Boy Jr. Finds a Career From Viral TikTok Fame

Boy Jr. held an album release party in June of this year after putting out their debut, “Pay Attention to Meee,” earlier in the month. Photo Courtesy: Ash Hausrath

This fall, houses all throughout the village of New Paltz have been opening their doors for audiences to catch a glimpse of the impressive talents of artists of all sizes. On Nov. 11, the Bath House, a new house show venue, was set to host their second show ever featuring Kopps and Boy Jr. on their Planet Bitch Tour. Due to some unfortunate irony, however, the Bath House show had to be canceled as a result of plumbing issues at the house.

Even if some live shows don’t come to fruition, New Paltz audiences have encountered artists who are making waves and showing us what the future of music might look like, and it looks a lot like Erica Lubman, otherwise known as Boy Jr.

With over 300,000 followers and nearly 10 million likes across videos on their TikTok (@boyjr.69), Lubman has essentially solidified their role as the face of a new era of music that many artists seem to be floundering in. But it hasn’t always been this way. Lubman has put in the work to make themself stand out from the ever-growing crowd of musicians that social media has granted us almost unrestricted access to. Their work with Boy Jr. officially started in 2015 when they decided to put a name to their passion after setting up DIY solo project nights with their friends at SUNY Purchase, where they graduated from in 2018. Over those few years, Lubman developed the sound for the project to the “combination of electro-pop and synth rock elements that are really definitive today.” Even before then, Lubman had been writing music since their childhood and grew up with musicians for parents resulting in a “love and appreciation for music and the love and appreciation for sharing music and teaching music.”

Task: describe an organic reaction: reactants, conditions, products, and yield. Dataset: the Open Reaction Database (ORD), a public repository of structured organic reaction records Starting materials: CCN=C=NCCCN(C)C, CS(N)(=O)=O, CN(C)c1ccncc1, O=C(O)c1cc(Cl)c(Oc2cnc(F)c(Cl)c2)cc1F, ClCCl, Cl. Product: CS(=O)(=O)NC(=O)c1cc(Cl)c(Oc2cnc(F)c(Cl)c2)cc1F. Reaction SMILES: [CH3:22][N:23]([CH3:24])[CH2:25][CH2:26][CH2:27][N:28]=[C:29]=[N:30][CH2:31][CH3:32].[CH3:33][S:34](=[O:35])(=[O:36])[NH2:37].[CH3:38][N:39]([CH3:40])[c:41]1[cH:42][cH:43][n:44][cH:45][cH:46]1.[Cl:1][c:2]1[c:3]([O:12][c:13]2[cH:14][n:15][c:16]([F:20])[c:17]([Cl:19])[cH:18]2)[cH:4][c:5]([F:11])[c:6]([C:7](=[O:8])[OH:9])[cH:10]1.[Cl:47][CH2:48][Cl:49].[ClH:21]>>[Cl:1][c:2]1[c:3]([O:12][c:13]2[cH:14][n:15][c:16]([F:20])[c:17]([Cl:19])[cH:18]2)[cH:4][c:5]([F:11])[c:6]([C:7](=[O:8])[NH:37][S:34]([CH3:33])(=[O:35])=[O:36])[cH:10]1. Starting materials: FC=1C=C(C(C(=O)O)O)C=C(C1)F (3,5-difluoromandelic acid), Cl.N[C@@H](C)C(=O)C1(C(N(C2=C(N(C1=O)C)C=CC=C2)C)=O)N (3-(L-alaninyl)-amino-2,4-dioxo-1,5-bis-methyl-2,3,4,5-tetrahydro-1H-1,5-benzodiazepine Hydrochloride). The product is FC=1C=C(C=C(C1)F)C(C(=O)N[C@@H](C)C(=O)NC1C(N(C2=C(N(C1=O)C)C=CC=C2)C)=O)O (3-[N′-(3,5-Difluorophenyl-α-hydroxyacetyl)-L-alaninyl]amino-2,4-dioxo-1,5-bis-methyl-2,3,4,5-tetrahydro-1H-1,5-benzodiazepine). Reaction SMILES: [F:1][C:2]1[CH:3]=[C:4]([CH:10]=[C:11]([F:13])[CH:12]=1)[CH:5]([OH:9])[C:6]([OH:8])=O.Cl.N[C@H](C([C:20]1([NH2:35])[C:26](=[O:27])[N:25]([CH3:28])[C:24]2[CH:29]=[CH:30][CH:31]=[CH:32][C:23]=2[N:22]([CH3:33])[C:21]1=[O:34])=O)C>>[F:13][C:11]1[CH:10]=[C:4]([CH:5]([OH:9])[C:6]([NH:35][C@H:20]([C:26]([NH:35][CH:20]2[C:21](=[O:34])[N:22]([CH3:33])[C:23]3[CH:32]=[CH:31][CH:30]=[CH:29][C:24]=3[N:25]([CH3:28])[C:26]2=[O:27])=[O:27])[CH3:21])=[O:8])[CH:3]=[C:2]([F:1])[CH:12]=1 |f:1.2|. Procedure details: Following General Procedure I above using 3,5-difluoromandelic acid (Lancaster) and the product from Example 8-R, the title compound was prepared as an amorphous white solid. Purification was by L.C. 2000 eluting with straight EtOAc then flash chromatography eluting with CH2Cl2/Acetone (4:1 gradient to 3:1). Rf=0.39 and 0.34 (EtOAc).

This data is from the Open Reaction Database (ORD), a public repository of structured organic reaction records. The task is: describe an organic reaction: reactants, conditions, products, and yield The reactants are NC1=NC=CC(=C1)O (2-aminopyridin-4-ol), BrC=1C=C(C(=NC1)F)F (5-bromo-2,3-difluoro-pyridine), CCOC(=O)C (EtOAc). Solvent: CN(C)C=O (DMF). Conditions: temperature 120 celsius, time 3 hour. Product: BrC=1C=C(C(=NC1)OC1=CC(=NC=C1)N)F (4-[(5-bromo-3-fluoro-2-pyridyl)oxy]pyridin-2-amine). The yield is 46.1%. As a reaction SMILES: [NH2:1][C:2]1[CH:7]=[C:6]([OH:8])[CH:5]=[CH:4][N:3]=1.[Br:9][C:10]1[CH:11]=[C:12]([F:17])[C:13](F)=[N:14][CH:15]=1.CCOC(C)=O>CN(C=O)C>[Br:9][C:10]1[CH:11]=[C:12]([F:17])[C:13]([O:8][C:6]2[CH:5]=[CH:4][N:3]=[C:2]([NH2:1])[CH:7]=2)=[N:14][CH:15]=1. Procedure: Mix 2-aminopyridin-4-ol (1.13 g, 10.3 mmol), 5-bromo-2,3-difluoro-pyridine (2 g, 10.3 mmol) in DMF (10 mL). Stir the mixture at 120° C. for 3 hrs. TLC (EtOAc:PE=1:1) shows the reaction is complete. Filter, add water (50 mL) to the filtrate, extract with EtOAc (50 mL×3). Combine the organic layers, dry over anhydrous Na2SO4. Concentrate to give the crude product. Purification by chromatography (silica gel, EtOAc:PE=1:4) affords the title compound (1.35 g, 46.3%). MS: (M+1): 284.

The long history that built up to their passionate, personal love for music led them to get more involved with producing on their own and exploring what their future could look like. After college is when Lubman says they “started getting really into short-form content stuff and giving myself a lot of little assignments with the crossover covers and novelty songs to just write stuff and film things.” In 2019, they posted their first video on TikTok, and since then, the aforementioned crossover covers have become closely tied to their presence on the app. The crossover covers (or the “What if…” playlist on their profile) asks the question, what if one pop song was done in the style of a completely different artist — such as, “What if ‘As it Was’ by Harry Styles was a Strokes song?”  These videos, along with other novelty songs they’ve made on TikTok, captivate audiences in a way that no other artist seems to be doing. It’s different than just covering a song, which is still impressive. Lubman illustrates a deep understanding of what makes audiences enjoy music from different artists and play into that while maintaining their own image as Boy Jr.

The image of Boy Jr. is something that is impressively unique and completely their own. Kerry Lubman, Erica’s sibling and drummer for Boy Jr., is a 2020 graduate of SUNY New Paltz and the graphic designer for the project. They stated that “the culture [in New Paltz] just made a lot of sense with the image and persona and voice and goals of Boy Jr.,” since they started working with their sibling on this project before their time at New Paltz began. The look and persona of Boy Jr. are a collective effort by this team and the music is really at the core of it. Kerry noted that while they are working on designs for Boy Jr. (posters, merch, web design), they are almost exclusively listening to Boy Jr. The music inspires the persona and allows Kerry to create art for the project that “looks the way it sounds” to them, creating a cohesive look and sound that is a clear mutual vision.

Despite the Bath House show being canceled, keep an eye out for more from the Boy Jr. team. New Paltz is on their radar, and they say that they are “so glad to be able to do live shows again … It’s a great reminder that life and music careers happen outside of TikTok and Instagram and algorithms.”